Globalization of markets has created new opportunities for the development of real estate investment on a cross-border basis. Paralleling wider world processes, the collapse of communism in central and eastern Europe has led to a transformation from command to market-based economies. Poland, the Czech Republic and Hungary have been prominent in this process. This article using the results of a survey of institutions and property companies in the United Kingdom and other European Union countries assesses the extent to which these central European countries are offering investment opportunities in real estate, ten years after the transformation.
Real estate, as an investment or financial asset tradable on international markets, has become increasingly integrated into the global economy. However, globalization embraces both complementary and competitive activities. The building of networks requires cooperation and coordination of functions while the capturing of investment leads to competition between different locations whether this is between countries, regions or cities. Success is often dependent on the ability to offer institutionalizing processes to attract flows of investment and entrepreneurship and to offer a variety of external economies of sufficient scope and scale to business (Amin and Thrift, 1994). Budd (1998) considers the degree to which city regions can successfully compete and the organizational basis of that competition to be dependent on factors that include city size, localization economies based on territorial competition between cities and urbanization economies such as the provision of infrastructure, development and investment opportunity, flexible planning regimes and the quality and availability of specialist labor.
The locational characteristics offered by urban areas become increasingly important with regard to the competition for development, investment and employment opportunity. Berry and McGreal (1995) consider that the institutional, regulatory, physical and infra-structural framework offered determines the success or otherwise in attracting the free movement of capital. Further, in response to structural change cities are becoming more proactive in initiating policies that inter-relate with global knowledge networks (Lo and Yeung, 1996). Indeed, the attraction of investment flows is strongly influenced by the comparative advantage that city markets or local markets offer. In the case of real estate, local market conditions with local constraints determine supply, demand and value (Worzala and Bernasek, 1996).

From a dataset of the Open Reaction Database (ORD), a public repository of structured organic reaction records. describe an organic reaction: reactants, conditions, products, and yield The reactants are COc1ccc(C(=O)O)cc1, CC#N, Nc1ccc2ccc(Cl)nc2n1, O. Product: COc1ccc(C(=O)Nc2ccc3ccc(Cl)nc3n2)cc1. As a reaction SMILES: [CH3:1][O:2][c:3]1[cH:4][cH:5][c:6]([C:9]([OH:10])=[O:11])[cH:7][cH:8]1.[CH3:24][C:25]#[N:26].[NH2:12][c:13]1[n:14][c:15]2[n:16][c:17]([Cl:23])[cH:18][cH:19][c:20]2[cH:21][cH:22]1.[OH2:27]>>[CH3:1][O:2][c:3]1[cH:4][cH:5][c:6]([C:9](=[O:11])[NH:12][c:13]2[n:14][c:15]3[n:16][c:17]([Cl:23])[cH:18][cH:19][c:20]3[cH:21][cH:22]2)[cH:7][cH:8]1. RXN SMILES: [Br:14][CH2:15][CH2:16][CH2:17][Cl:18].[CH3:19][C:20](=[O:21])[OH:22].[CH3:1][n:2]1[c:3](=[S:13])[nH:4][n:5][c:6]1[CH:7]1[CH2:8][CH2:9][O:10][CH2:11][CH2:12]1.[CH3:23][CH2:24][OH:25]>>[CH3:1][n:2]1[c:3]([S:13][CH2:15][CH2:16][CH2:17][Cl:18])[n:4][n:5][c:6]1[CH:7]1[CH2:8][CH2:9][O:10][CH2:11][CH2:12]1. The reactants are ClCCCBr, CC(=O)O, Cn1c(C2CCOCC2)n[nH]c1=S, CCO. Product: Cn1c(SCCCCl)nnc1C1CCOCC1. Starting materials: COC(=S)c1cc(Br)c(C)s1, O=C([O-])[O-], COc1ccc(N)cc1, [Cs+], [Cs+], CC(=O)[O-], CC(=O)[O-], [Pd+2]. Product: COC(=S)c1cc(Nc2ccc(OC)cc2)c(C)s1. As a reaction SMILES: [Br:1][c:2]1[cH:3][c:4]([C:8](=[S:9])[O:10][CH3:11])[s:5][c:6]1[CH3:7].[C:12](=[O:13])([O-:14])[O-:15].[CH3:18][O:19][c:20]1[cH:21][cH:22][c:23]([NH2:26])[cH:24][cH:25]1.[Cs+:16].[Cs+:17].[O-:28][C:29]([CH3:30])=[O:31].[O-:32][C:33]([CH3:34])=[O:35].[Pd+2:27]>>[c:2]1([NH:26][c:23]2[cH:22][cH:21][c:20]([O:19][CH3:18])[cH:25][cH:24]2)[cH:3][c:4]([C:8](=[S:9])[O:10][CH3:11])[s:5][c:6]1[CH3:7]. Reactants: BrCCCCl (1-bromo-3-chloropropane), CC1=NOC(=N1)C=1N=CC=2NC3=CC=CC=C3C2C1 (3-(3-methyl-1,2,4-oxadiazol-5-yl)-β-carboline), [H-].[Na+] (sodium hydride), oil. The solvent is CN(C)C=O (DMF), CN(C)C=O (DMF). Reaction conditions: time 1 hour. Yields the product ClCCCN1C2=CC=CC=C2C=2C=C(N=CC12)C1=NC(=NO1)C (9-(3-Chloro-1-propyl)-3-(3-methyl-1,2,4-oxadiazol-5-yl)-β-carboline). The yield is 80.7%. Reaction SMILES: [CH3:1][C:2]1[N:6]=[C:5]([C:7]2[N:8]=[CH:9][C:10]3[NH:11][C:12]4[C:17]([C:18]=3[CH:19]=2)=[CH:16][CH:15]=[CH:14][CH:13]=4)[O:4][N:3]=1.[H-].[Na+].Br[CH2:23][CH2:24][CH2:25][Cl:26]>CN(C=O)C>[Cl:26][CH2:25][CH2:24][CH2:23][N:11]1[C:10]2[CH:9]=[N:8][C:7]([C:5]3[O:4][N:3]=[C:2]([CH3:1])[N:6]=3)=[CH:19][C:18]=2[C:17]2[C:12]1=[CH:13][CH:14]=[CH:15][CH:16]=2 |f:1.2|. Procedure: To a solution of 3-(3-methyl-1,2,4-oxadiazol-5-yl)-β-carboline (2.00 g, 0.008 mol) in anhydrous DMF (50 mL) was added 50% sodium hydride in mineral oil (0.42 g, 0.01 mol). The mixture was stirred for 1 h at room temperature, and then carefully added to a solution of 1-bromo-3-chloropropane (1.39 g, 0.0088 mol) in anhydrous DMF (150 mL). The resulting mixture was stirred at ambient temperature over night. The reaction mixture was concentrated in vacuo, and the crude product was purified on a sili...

Central European countries have not been immune from the processes of globalization. Indeed, the transition from command to free market economies in countries such as Poland, the Czech Republic and Hungary during the 1990s has paralleled the growth of global processes. The ensuing competition has sought to satisfy the locational requirements of international capital for investment and development (Musil, 1993; Sykora, 1995; Adair et al., 1999; and Parsa and Keivani, 1999). Although clearly attracting new development, the extent to which these central European countries and in particular the capital cities of Warsaw, Prague and Budapest have been able to transform themselves as centers of international real estate investment is less apparent. This article using primarily the results of a mailed questionnaire survey targeted at major institutional investors and property companies in both the United Kingdom and other European Union countries seeks to address this question. The work forms an integral part of a larger research project on real estate markets and urban development in central Europe funded by the Economic and Social Research Council in the U.K.
The arguments regarding diversification have been well rehearsed in the literature. Modern portfolio theory provides a theoretical framework for calculating return and risk when assets are combined in a portfolio. …